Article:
To hell with populist will, bureaucrats in Colorado and Washington are dragging their feet or outright banning the sale of recreational cannabis in select cities.
Following the passage of permitted recreational marijuana use in both states last year, a flurry of local ordinances hit the books banning sales inside city limits, or putting a moratorium on allowing it. Over 100 Colorado cities have done this – nine of the most populous ten in the state.
In Washington, regulators are considering dismantling their medical marijuana regulations to enable taxing patients under the new recreational use tax scheme being devised. That’s not at all what voters intended, but accountants won’t ignore the revenue that can be generated from dying people using a plant that’s been around tens of millions of years longer than hominids.
Not only has marijuana been shown to cut tumor growth in cancer patients, improve mood in depressives, reduce nausea and provide safe pain relief, it’s also believed to reduce cocaine cravings in addicts and acts as a neuroprotectant with therapeutic value in treating Alzheimer’s and psychosis.
The British biotech firm GW Pharmaceuticals provides US cannabis patients with Sativex, and recently gained FDA approval to provide researchers with a cannabis concoction aimed at stopping seizures in epileptic children. The new formula, GWP42006 (to be marketed as Epidiolex), excludes all THC, the psychoactive cannabinoid favored by recreational users.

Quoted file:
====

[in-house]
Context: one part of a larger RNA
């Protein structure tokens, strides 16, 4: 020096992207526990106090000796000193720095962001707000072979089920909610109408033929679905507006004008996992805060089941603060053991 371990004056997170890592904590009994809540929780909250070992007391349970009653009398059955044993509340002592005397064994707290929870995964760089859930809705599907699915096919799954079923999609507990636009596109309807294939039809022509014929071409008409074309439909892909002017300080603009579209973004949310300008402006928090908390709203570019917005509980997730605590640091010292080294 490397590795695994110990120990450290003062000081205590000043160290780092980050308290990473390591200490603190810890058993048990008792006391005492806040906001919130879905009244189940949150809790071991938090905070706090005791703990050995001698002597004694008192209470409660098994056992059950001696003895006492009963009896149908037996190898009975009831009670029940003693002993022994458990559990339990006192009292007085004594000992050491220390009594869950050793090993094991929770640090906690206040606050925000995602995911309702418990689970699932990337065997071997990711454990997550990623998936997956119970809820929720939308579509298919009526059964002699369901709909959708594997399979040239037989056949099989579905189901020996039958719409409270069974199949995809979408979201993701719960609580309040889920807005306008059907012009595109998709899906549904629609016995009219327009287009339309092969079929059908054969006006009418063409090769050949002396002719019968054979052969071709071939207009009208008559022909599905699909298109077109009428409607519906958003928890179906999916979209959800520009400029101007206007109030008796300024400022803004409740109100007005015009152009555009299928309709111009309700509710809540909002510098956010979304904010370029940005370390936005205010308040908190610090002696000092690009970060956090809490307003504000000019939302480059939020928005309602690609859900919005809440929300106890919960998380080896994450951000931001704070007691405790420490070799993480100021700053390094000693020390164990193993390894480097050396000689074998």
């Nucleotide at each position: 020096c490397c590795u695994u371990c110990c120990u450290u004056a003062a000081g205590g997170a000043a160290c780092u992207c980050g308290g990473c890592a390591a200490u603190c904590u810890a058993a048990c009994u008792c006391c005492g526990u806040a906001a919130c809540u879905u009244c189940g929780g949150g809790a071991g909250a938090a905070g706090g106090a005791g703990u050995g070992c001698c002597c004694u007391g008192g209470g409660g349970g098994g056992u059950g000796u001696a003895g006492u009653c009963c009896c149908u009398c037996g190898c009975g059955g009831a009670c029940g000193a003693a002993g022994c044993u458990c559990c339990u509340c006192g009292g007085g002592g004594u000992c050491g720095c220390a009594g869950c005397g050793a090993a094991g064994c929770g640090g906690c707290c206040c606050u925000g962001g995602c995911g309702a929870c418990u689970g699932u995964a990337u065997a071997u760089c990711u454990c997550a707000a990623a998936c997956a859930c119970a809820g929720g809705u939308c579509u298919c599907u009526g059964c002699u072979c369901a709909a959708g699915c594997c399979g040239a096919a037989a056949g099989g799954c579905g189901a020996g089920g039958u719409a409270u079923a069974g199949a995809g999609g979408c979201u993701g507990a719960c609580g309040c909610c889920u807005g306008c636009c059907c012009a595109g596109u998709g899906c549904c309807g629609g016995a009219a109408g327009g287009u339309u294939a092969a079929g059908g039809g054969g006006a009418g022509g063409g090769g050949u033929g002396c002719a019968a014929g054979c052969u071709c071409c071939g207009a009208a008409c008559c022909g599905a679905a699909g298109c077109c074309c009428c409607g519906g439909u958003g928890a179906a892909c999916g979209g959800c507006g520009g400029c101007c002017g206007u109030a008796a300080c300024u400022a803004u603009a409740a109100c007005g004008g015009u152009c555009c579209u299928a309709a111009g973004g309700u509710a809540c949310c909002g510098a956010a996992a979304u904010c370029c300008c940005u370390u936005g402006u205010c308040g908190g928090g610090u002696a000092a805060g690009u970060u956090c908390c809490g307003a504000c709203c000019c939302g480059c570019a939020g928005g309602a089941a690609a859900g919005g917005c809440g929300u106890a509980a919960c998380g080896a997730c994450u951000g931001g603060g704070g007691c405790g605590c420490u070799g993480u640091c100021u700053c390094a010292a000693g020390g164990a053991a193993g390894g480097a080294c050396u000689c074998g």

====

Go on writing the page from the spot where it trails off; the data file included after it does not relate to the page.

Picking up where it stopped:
Sanjay Gupta’s CNN documentary, Weed, highlighted the story of 6-year-old Charlotte Fiji, who suffered 300 seizures a week. Finally, her mother administered a liquid form of marijuana high in CBD and low in THC. The effects were immediate and dramatic. Charlotte didn’t suffer a seizure that night and now only suffers a few a week.
Three different Investigational New Drug studies have been approved using GW’s blend, but all must pass muster with the National Institute on Drug Abuse (NIDA), which has a history of blocking FDA-approved cannabis studies.